Dick's trainers will be trained by a group called the International Fitness Professionals Association (www.ifpa-fitness.com), which offers a two-day seminar that results in what it calls a certification. To graduate, trainers take a 100-question multiple-choice test and a 30-question written exam from the 10-year-old group.

In comparison, the non-profit American College of Sports Medicine (ACSM) requires a health-related bachelor's degree and experience in the field and offers a three-day seminar, a 115-question test and an hour-long practical exam that asks participants to administer testing in a mock set-up. The non-profit National Sports & Conditioning Association (NSCA) has 11 two-hour symposia and a 140-question multiple-choice exam. And the non-profit American Council on Exercise (ACE) has a two-day seminar and a 150-question multiple-choice exam. ACSM, NSCA and ACE all require a CPR certification, which IFPA does not. Combining some practical with its weekend course, the National Academy of Sports Medicine (NASM) requires a two-day course for a personal trainer certification, and then participants must pass a 100-question multiple-choice exam and outline a program for a case study. Taking both online, NASM candidates have 90 minutes to answer the 100 questions and 24 hours to complete the case study.

Dick's isn't the only company in the field to raise the bar on fitness staff training. This year, Leisure Fitness will also require its entire sales staff to complete a specialized fitness certification, Bond said. Plus, The Fitness Experience began requiring training for all its staff last year, while other retailers may have on staff not only trained trainers but may also have some who are physical therapists or have master's degrees in exercise physiology or related topics.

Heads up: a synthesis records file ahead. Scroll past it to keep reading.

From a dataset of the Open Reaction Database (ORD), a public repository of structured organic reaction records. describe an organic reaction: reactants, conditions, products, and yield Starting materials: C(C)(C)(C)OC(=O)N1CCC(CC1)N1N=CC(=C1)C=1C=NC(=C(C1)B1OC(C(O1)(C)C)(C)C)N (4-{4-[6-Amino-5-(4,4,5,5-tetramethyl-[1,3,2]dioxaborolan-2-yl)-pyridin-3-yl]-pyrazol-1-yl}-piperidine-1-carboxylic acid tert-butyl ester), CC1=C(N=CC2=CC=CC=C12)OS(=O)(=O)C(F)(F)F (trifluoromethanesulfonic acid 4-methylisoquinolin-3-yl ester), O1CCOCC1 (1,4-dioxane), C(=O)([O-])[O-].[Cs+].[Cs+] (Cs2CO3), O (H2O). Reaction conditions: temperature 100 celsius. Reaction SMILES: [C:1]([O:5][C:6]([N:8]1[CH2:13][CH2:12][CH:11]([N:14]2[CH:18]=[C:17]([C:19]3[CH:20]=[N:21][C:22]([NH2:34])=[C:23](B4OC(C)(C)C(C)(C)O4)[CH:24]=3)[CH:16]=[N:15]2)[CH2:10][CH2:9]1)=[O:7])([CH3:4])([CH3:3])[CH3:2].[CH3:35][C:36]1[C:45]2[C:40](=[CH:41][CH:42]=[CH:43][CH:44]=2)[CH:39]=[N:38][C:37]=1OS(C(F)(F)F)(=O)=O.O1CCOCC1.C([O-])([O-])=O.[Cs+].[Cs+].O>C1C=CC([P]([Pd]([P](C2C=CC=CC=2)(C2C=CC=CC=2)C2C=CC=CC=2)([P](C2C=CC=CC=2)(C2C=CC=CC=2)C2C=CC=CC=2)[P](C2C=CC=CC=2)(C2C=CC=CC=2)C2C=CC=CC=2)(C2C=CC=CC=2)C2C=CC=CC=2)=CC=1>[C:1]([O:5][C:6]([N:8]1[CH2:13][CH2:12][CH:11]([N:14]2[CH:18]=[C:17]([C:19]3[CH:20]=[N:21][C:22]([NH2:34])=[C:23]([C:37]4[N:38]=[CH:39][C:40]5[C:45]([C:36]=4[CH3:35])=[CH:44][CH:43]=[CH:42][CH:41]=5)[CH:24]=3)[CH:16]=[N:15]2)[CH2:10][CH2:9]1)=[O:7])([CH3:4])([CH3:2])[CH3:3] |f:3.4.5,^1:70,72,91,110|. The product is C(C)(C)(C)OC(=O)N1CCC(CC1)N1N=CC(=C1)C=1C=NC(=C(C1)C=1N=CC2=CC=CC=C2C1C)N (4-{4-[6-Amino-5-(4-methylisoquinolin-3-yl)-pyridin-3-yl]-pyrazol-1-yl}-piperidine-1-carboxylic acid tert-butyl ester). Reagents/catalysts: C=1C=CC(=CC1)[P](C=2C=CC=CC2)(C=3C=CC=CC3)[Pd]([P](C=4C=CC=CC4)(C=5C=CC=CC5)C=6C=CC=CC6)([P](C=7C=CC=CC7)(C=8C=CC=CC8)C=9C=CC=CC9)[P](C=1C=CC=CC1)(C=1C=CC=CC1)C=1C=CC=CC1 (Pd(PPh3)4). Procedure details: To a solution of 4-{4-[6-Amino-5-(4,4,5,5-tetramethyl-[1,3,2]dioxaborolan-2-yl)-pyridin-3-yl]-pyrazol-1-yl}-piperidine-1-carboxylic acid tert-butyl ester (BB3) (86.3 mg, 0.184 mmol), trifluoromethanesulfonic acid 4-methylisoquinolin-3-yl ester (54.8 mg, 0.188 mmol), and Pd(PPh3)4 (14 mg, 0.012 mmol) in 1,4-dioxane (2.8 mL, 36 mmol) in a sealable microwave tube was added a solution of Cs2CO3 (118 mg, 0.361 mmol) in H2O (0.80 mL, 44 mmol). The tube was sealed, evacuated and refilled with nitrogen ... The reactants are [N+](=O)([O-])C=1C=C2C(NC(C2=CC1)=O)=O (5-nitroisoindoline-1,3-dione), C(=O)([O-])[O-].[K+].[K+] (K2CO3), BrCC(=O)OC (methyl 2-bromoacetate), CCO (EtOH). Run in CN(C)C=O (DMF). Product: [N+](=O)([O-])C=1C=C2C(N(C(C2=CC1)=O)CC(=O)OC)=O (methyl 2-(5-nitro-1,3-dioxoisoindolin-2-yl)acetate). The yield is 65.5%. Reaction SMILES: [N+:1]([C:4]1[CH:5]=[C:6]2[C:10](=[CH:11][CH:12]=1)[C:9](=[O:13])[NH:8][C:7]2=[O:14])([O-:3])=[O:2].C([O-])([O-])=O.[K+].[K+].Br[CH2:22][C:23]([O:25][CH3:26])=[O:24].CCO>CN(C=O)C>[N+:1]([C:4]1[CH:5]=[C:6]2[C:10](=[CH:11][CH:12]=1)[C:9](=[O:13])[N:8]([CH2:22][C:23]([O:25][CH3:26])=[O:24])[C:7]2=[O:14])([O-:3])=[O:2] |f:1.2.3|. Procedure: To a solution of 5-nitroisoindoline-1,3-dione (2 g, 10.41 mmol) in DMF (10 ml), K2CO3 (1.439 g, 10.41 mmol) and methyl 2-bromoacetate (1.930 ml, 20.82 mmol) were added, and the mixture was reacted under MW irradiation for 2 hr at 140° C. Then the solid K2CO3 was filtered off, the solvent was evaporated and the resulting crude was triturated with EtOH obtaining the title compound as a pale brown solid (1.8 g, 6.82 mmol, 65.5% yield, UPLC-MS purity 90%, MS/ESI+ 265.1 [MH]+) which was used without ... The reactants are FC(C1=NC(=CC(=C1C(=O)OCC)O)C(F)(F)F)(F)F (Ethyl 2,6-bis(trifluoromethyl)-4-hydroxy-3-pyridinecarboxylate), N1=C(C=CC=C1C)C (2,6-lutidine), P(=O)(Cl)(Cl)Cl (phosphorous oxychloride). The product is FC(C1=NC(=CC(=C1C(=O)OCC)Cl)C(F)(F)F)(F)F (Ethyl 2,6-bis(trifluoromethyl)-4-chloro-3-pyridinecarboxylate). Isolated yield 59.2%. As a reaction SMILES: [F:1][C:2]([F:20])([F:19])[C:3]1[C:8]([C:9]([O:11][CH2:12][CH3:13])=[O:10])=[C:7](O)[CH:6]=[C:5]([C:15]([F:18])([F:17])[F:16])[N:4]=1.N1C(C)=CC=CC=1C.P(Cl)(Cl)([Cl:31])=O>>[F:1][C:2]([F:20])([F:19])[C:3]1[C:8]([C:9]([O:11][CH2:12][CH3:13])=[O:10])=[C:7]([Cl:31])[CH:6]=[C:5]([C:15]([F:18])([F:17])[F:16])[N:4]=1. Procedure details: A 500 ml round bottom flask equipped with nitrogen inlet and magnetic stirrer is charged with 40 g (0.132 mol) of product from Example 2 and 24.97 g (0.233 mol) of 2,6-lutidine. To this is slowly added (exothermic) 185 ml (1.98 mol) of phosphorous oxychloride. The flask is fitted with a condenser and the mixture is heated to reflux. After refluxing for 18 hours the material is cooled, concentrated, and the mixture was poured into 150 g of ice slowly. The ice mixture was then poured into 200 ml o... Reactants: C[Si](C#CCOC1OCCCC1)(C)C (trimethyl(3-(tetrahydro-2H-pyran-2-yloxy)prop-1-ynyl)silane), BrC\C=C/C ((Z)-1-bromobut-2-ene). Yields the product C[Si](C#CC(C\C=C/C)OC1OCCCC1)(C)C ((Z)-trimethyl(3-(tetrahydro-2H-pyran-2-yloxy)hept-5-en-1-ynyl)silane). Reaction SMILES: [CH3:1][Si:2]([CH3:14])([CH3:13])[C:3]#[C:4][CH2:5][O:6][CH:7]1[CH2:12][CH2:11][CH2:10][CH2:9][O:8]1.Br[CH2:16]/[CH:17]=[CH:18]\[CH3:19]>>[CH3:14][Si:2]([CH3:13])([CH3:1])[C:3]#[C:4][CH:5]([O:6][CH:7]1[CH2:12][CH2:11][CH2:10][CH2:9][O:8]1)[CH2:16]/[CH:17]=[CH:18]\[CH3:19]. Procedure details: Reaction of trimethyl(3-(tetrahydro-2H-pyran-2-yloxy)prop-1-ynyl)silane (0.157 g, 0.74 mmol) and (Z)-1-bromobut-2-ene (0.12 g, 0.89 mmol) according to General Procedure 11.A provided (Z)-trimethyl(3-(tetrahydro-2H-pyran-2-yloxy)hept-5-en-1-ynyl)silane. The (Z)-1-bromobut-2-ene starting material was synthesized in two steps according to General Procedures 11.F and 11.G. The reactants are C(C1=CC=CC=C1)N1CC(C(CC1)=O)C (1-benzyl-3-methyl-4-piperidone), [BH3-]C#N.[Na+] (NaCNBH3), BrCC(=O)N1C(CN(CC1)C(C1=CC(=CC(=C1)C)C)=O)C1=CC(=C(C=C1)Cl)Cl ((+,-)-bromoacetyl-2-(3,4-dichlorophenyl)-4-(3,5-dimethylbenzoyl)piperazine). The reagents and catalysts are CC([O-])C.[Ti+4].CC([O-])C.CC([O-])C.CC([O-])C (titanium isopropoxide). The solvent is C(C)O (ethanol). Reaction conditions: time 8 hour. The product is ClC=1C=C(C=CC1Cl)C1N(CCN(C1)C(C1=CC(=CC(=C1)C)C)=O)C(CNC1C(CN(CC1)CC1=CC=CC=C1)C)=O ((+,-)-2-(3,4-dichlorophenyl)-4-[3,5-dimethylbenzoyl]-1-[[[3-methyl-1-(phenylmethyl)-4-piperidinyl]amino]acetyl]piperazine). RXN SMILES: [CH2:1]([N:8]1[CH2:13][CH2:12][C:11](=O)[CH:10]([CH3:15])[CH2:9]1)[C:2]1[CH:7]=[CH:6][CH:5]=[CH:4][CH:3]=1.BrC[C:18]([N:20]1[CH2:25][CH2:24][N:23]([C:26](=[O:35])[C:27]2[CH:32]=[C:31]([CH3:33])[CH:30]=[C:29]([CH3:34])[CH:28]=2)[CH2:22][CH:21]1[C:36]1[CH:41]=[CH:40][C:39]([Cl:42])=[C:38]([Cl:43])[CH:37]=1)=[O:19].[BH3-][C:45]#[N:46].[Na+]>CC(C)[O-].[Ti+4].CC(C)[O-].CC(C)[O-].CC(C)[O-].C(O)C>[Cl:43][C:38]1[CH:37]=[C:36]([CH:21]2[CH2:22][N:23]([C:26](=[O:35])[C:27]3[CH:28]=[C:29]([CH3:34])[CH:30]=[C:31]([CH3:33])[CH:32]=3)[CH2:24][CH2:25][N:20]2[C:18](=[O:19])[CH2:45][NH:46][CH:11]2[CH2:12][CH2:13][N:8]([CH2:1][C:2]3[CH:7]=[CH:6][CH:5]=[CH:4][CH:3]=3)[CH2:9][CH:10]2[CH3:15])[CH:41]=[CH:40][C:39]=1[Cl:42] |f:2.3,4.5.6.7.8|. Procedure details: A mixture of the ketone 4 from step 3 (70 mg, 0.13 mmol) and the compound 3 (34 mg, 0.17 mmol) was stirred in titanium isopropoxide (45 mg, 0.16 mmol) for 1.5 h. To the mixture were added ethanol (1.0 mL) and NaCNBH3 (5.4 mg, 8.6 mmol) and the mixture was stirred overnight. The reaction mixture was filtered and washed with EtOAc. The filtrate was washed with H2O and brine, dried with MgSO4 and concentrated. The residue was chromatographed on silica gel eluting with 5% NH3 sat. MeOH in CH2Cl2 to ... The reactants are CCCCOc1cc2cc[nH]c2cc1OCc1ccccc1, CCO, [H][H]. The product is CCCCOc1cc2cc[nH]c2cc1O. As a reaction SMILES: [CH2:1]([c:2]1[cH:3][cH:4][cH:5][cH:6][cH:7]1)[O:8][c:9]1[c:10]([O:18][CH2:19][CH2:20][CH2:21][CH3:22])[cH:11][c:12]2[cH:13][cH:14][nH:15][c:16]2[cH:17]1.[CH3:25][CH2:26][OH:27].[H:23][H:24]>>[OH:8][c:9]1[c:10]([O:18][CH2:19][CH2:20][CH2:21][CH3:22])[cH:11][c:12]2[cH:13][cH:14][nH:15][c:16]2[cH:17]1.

Unlike the PGA golf pros who spend years earning the title, Dick's trainers aren't required to have any real-world training experience. Dick's will allow staff trainers to sell personal training to customers for a fee as it allows the golf pros to do.

Dick's doesn't expect the trainers to bring a PGA-level depth of knowledge, Hennion said, but expects they will create more sales. Dick's doesn't have plans to bring such specialty training to any other departments, he said.

"It's kind of hard because there's nothing that's comparable to a card-carrying PGA pro," Hennion said. But, he added, the trainers are "a strong step forward in terms of expanding what we know."

SNEWS® View: This is a move that makes a laudable attempt to create credibility among staff members selling fitness equipment. Unfortunately, the attempt to create alleged credibility may only pull the wool over customers' eyes. Calling someone a trainer and allowing them to sell personal training after two days of courses and a multiple-choice test is not only an embarrassment, but also a liability. We're not sure if Dick's has thought this through completely. No trainer after two days can know enough to create programs and train clients of all levels and background safely or confidently. Heck, even trainers with years of experience and degrees face the possibility of mistakes and constantly take refresher courses and continuing education that not only include kinesiology and physiology, but also cover business and legal issues. Dick's is correct in that there is no one "card-carrying" trainer organization it can turn to and that complicates matters for the store since it does seem to seek credibility and respect. (That's the part we applaud.) Really good trainers are usually pretty busy with their own business or at a health club. Or both. Whether this will result in greater sales or happier customers is unknown. What we do know is that it will create a bit of a stir once again among those who yell and scream that a two-day class is not a certification (they're correct) and doesn't result in a certification; it in fact is only a training that gives someone a certificate that says they took it and passed a test. No more, no less. The bottom line: To call yourself certified after two days is an abomination.